“I feel like our club has a great relationship with a lot of the college coaches,” said Jon Schneider, the Boys Director of Coaching.  “We’re always honest with them about what kids can play where.   In turn, as a club, we can make sure that we can find kids a home at the right level.  It keeps kids from getting overlooked.”

How important are these events?  Judging by the fact that the top showcases feature teams from all corners of the country, as well as international teams, it is fair to assume they’re extremely important.

“If I had to guess, I would say approximately 75% of our kids who go on to play collegiately are spotted at these showcases,” Gray estimated. 

Outside of the big three events, there are other showcases which prove valuable, as well.  The club has seen good results from three Midwest events: Crossroads of America, BlueChip Showcase, and Ohio Elite. Also, the FC Alliance College Showcases consistently attracts an impressive group of schools.

“We send our teams wherever we need to send them to get the kids seen,” Gray added.  “Recently, that has included our own backyard, which is nice.”

As a rule of thumb, it is usually easy to decipher the quality of an event as they generally post a list of schools attending.  If an event doesn’t offer that list on their website, it should be an immediate red flag.  If that list exists, but only includes the name of schools very close to the event, it should be another red flag.

“We are very lucky to be in a small fraternity of clubs who get to play in the top showcase events,” Gray said.  “That’s the great thing about being a part of a club with the tradition that we have.  The success of our past players and teams directly benefits our kids in the present.”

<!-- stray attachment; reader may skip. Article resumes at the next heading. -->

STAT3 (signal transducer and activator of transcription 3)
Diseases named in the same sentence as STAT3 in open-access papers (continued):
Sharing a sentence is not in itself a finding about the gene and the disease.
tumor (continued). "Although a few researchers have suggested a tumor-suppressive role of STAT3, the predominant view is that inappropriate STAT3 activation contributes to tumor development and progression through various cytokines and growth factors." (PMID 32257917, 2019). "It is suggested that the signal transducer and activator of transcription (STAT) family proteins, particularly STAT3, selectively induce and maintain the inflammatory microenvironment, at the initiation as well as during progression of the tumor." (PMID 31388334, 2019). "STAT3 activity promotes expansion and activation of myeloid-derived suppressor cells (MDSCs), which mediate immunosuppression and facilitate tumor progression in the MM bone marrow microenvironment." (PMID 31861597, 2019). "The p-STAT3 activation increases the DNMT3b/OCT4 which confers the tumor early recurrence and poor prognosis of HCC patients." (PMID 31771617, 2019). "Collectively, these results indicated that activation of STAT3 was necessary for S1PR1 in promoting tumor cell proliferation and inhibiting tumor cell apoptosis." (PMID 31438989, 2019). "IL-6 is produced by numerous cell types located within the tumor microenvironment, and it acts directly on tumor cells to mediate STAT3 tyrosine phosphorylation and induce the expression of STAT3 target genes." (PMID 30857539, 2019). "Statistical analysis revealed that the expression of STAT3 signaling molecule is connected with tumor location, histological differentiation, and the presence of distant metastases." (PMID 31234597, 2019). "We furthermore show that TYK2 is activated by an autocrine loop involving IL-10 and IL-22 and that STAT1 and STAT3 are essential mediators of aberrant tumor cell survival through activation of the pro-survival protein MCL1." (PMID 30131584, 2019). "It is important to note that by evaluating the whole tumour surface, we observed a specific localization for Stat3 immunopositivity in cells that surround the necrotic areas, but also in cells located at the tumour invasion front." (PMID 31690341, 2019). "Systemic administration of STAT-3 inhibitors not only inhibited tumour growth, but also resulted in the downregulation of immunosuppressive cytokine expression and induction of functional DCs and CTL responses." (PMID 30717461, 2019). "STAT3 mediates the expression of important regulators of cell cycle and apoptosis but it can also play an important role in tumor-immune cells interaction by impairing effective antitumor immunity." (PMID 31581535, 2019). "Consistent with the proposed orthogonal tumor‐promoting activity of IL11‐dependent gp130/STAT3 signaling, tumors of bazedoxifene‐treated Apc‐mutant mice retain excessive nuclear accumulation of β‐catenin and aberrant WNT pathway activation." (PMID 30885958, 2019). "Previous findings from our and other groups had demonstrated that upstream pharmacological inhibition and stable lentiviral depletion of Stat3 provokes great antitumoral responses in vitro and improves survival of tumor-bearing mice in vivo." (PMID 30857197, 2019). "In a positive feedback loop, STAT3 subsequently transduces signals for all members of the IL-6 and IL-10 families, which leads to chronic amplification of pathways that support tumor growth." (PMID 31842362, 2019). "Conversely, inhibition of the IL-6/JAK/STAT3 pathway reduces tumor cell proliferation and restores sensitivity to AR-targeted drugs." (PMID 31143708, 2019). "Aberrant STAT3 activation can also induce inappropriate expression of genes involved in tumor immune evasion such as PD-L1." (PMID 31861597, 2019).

Not only do FC Alliance coaches say the right things, they do the right things.  The club’s coaches are well-versed on how to train their teams to be competitive against the nation’s elite.  Their teams play a style consistent with college soccer so college coaches can see exactly what they will be getting at the next level.  This style of possession and building soccer allows FC Alliance teams can go toe-to-toe with the country’s best squads. 

Training to get to this point is a process.  Teams don’t always see results on the field at first.  An FC Alliance team can lose local games one season and then turn around and win a college showcase the next.   It can sometimes be an exercise in patience.

“We know that our teams will eventually be playing in the top college showcases,” Gray said.   “Getting them there takes time; there is no magic potion to make a team great.  It takes the right training and coaching; it takes enthusiasm and commitment from players and families.”

Replicating what FC Alliance has done since its formation would be difficult.  The club has built an infrastructure of the right people in the right places.  It has a good mix of coaches brought in from outside of the community and coaches with lifelong roots to the area.  The results mean fresh ideas get mixed in with the consistent training formulated through years of successful player development.  In the end, this translates to success, whether at a state tournament or in a college showcase event.

The mantra of FC Alliance seems pretty clear and simple: “we get in to the top events; we are successful there; our kids get recruited.”